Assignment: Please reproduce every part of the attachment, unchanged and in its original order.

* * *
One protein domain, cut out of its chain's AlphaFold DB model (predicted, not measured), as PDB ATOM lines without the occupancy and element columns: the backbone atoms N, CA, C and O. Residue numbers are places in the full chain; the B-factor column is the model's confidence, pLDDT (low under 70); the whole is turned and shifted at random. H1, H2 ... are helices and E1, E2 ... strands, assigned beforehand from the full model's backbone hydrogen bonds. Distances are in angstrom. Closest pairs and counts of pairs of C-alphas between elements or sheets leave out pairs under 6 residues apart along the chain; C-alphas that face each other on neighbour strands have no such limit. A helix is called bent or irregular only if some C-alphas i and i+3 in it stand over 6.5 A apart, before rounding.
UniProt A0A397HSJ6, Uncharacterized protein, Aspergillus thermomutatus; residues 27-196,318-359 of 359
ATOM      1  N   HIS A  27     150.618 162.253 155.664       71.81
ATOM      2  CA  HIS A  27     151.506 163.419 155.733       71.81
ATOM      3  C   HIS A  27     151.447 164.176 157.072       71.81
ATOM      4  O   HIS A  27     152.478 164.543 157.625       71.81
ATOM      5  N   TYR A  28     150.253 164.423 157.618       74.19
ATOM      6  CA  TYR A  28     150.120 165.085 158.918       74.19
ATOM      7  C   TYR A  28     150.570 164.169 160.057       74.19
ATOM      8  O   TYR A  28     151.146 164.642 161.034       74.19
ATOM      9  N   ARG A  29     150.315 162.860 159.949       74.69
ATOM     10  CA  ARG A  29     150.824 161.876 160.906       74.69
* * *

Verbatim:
One protein domain, cut out of its chain's AlphaFold DB model (predicted, not measured), as PDB ATOM lines without the occupancy and element columns: the backbone atoms N, CA, C and O. Residue numbers are places in the full chain; the B-factor column is the model's confidence, pLDDT (low under 70); the whole is turned and shifted at random. H1, H2 ... are helices and E1, E2 ... strands, assigned beforehand from the full model's backbone hydrogen bonds. Distances are in angstrom. Closest pairs and counts of pairs of C-alphas between elements or sheets leave out pairs under 6 residues apart along the chain; C-alphas that face each other on neighbour strands have no such limit. A helix is called bent or irregular only if some C-alphas i and i+3 in it stand over 6.5 A apart, before rounding.
UniProt A0A397HSJ6, Uncharacterized protein, Aspergillus thermomutatus; residues 27-196,318-359 of 359
ATOM      1  N   HIS A  27     150.618 162.253 155.664       71.81
ATOM      2  CA  HIS A  27     151.506 163.419 155.733       71.81
ATOM      3  C   HIS A  27     151.447 164.176 157.072       71.81
ATOM      4  O   HIS A  27     152.478 164.543 157.625       71.81
ATOM      5  N   TYR A  28     150.253 164.423 157.618       74.19
ATOM      6  CA  TYR A  28     150.120 165.085 158.918       74.19
ATOM      7  C   TYR A  28     150.570 164.169 160.057       74.19
ATOM      8  O   TYR A  28     151.146 164.642 161.034       74.19
ATOM      9  N   ARG A  29     150.315 162.860 159.949       74.69
ATOM     10  CA  ARG A  29     150.824 161.876 160.906       74.69